Annapolis, MD; September 2, 2020—The Governing Board of the Entomological Society of America (ESA) has elected 10 new Fellows of the Society for 2020. Election as a Fellow of ESA acknowledges outstanding contributions to entomology in research, teaching, extension and outreach, administration, or the military. See more details on criteria for Fellow selection, as well as a full list of ESA Fellows.
This year's honorees will be recognized during ESA's Virtual Annual Meeting, Entomology 2020, November 11-25.
The entomologists named 2020 Fellows of the Entomological Society of America are:
Dr. Carol M. Anelli, professor in the Department of Entomology and the Honors & Scholars Program at the Ohio State University (OSU), was elected ESA Fellow in 2020. Anelli is known for her leadership in teaching and pedagogy and her contributions to the history of entomology. She has been extensively recognized for her teaching excellence.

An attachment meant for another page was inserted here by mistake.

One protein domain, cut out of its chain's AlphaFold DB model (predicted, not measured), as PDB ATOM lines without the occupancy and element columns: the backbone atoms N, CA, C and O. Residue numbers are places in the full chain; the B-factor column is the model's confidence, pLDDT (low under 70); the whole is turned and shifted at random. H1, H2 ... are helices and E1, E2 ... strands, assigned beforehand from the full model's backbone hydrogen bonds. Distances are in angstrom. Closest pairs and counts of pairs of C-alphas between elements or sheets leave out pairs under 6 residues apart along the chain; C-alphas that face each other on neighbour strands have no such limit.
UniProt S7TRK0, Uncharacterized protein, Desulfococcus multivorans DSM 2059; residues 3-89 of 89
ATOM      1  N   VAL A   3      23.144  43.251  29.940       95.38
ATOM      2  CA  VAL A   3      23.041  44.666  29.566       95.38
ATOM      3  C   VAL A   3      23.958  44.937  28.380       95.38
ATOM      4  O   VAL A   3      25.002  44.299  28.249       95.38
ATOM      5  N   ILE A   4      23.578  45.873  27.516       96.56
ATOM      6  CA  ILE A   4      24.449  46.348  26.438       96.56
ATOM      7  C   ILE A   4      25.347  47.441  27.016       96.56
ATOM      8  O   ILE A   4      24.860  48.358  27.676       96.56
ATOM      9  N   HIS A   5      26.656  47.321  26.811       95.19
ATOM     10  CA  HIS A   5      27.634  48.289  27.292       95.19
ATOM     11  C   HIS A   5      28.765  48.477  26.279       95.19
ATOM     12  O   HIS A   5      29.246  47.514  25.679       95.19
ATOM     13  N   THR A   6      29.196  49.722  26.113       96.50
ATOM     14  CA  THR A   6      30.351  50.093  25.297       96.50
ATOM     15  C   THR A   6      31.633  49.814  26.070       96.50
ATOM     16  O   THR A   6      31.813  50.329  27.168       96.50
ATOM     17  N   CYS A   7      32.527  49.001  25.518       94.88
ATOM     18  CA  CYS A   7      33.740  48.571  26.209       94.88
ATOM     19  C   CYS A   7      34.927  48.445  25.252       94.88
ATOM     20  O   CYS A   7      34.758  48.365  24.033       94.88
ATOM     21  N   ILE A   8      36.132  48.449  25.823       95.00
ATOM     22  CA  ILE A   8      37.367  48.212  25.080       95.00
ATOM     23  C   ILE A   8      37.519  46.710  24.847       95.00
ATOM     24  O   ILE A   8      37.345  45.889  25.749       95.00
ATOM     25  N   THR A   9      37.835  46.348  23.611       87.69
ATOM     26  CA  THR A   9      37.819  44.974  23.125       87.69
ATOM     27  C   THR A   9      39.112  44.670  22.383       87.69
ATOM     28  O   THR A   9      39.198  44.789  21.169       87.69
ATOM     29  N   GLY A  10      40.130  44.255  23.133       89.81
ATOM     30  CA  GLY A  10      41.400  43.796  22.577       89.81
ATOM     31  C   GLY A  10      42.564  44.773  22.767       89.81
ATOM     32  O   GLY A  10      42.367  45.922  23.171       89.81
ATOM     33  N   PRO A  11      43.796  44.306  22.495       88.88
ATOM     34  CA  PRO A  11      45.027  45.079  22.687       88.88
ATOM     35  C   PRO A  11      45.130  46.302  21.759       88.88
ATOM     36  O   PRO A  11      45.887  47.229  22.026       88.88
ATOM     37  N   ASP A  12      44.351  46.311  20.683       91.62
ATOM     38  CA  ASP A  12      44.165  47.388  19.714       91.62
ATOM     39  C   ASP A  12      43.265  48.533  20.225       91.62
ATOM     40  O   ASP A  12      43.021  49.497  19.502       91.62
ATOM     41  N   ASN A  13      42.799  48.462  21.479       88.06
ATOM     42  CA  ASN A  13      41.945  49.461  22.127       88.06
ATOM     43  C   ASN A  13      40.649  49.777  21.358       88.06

Anelli grew up in Waterbury, Connecticut, spending many childhood days in the woods and meadows around her home. The natural environs sparked her interest in insects, as did the caterpillars she found nearby and in her father's garden, which she reared to adulthood in her mother's canning jars. Anelli earned her B.A. degree in biology from Southern Connecticut State University. After four years as a research technician at Yale University Medical School, she entered graduate school at the University of Illinois at Urbana-Champaign (UIUC), earning her M.S. and Ph.D. degrees under the patient tutelage of Dr. Stanley Friedman. As a teaching assistant at UIUC, Anelli was frequently named on the List of Teachers Rated Excellent by Their Students. After two postdoctoral positions at USDA–ARS in Beltsville, Maryland, and another at NIH in Bethesda, Maryland, she accepted a position as assistant professor in the Biology Department at the University of Scranton, but soon joined the entomology faculty at Washington State University (WSU), Pullman, where she advanced to full professor. As inaugural chair of WSU President's Teaching Academy, she worked with Academy members, upper administration, and Faculty Senate leadership to elevate the professionalism of teaching and transform WSU's general education program. She presented the 2009 WSU convocation keynote address and was honored with the Faculty Library Excellence Award, the Marian E. Smith Achievement Award for meritorious teaching, and the Sahlin Award for instruction, WSU's highest teaching award. She served as Faculty Fellow in the Office of Assessment of Teaching and Learning, Honors College thesis director, and Honors College associate dean. In 2013, Anelli became professor and associate chair of entomology at OSU and subsequently served as interim chair of the department for more than three years.